US, Canada, Japan, Netherlands, and EC launch new hydrogen initiative
Bolzano orders 12 Solaris hydrogen buses

Lotus will reveal Type 130 electric hypercar on 16 July

Lotus confirmed that it will reveal the Type 130, the brand’s first all-new model in more than a decade (earlier post), to the media at an event in Central London on 16 July.

Following first confirmation of the project in April at the Shanghai International Auto Show, several hundred potential owners have come forward to express their interest in the new car. The company announced that a maximum of just 130 examples will be available to own—representing the number of Lotus ‘Types’ introduced during the brand’s 71-year history.

Lotus also confirms today that Type 130 will be built at Hethel in Norfolk, the brand’s headquarters since 1966.

Comments

mahonj

I am a bit skeptical about electric hypercars. They can have very good acceleration, and claim good range, but the range is typically at 60mph (or less) as the energy storage is too low for long range high speed cruising. Nothing like a BMW 840d (which will probably be a great deal cheaper to boot).

gryf

My guess is the Lotus 130 will be similar to the Lotus Evora, a little wider (78 inches vs Evora 's 74.2 inches). The car is being built with assistance of Williams Advanced Engineering. Williams Advanced Engineering has a joint manufacturing venture called Hyperbat that is building the battery and electric drive for the Aton Martin Rapide E. So possibly a similar 65 kWh battery like the Rapide E or slightly larger if the Lotus 130 has more than 610 hp (estimates are around 1000 hp). Probably have a range slightly more than 200 miles and top speed greater than 155 mph.
The key thing to look for will be vehicle weight which is a Lotus trademark (as Colin Chapman said "“Simplify, then add lightness").

mahonj

@Gryff: “Simplify, then add lightness" - works well with fossil fueled cars, but not so well with battery powered cars - consider the Tesla model S - 2100 - 2240 Kg.
The 85KwH battery weighs 540Kg, which is more than entire Lotus Elite from 1962 (504kg).

Also, consider a 1000 hp car. Lets call it 800 Kw. Suppose it has a 100 KwH battery. Then you can drive for 8 minutes at full power.
lets say you are saner than that, and drive at 1/4 that. You still only get 30 minutes.
And so on. 100 kw = 1 hour, 50 Kw = 2 hours - sounds reasonable - but why did you buy a hypercar if you are going to drive it at 1/16 th of its rated power.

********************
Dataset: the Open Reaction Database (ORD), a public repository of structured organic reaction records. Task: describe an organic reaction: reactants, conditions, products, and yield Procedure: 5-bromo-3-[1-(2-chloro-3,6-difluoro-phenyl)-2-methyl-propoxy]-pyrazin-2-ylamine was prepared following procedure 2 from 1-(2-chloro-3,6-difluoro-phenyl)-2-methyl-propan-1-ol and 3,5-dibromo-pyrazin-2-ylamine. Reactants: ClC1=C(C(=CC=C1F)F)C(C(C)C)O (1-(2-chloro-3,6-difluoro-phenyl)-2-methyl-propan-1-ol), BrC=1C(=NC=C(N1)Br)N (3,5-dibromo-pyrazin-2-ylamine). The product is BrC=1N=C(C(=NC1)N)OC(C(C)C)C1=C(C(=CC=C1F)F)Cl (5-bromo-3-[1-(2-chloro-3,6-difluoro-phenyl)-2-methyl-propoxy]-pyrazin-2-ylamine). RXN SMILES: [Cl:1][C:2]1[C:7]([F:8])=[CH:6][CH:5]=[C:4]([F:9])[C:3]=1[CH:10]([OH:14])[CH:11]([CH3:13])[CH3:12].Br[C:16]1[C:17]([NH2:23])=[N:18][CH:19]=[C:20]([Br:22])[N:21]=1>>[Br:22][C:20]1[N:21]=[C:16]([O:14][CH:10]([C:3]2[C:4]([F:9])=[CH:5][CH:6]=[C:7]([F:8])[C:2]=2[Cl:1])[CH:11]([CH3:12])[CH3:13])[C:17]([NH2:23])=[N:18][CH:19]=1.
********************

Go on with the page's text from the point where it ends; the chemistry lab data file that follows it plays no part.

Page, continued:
(To keep your license, I suppose).
Am I missing something, or do I just not get hypercars.

mahonj

OK, Sorry for the raving.
I found a good graph here:
https://cleantechnica.com/2018/07/15/tesla-range-plotted-relative-to-speed-temperature-graphs/
(Pity it is in m/sec for speed).
Anyway, at 20 Kw, you can go 67 mph, so you could get 5 hours and 335 miles travelled from it on a 100 KwH battery - reasonable range, but not hypercar style driving.

Engineer-Poet

I think you don't get the kind of people who buy hypercars.

Neither do I.

gryf

Remember the Lotus 130 will be built with the help of Williams Advanced Engineering who has been involved with Formula E (they built the first gen battery). The current Formula E battery weighs 250 kg and has 57 kWh, so we are looking at 300 kg or less.
For comparison, the Lotus Evora has a 400 hp supercharged Toyota V6 that weighs around 200 kg, not a 1.2l Coventry Climax 4 cylinder like the 1962 Lotus Elite.
The Formula E engines have a power to weight of 8:1 and are designed to operate at high output. Also the battery will use high power density 2170 batteries (probably Sony) and will handle top speed better than a Tesla.
The Lotus 130 will be roughly the same size as the Ferrari SF90 Stradale PHEV which weighs 3461 lbs dry, Heavier than a Ferrari 488 or F8 Tributo or Lotus Evora (all around 1435 kg or 3164 lbs). The Ferrari SF90 Stradale PHEV has almost 1000 hp, an all electric range of 15.5 miles and will cost around $1 million.

gryf

Correction the McLaren Gen2 Formula E car has 54 kWh of usable energy. The Formula E battery has to propel cars to speeds of up to 225kph for the duration of the race (up to 45 minutes).

gryf

After reviewing the Aston Martin Rapide E, noticed that the 65 kW battery used 5600 18650 cells. Williams Advanced Engineering should be able to make the battery with an energy density of 215 Wh/kg at the pack level matching Formula E battery energy density, so 300 kg pack weight for 65 kWh usable energy.
If Lotus uses YASA motors (the Ferrari SF90 Stradale PHEV uses YASA) they could use the YASA EDU concept e-motor and controller that gets 300 kW peak @ 700V and weighs 85kg - figure 340 kW @ 800V, one EDU per axle so over 900 hp total.

electric-car-insider.com

Hyper cars are kinetic art + engineering.

Dr. Frank Walliser, Porsche 918 Spyder Project Manager explained to me at the LA Auto Show: “It is to show what is possible”.

As Tesla has demonstrated, establishing an aspirational pinnacle inspires and creates demand.

Verify your Comment

Previewing your Comment

This is only a preview. Your comment has not yet been posted.

Working...
Your comment could not be posted. Error type:
Your comment has been posted. Post another comment

The letters and numbers you entered did not match the image. Please try again.

As a final step before posting your comment, enter the letters and numbers you see in the image below. This prevents automated programs from posting comments.

Having trouble reading this image? View an alternate.

Working...

Post a comment

Your Information

(Name is required. Email address will not be displayed with the comment.)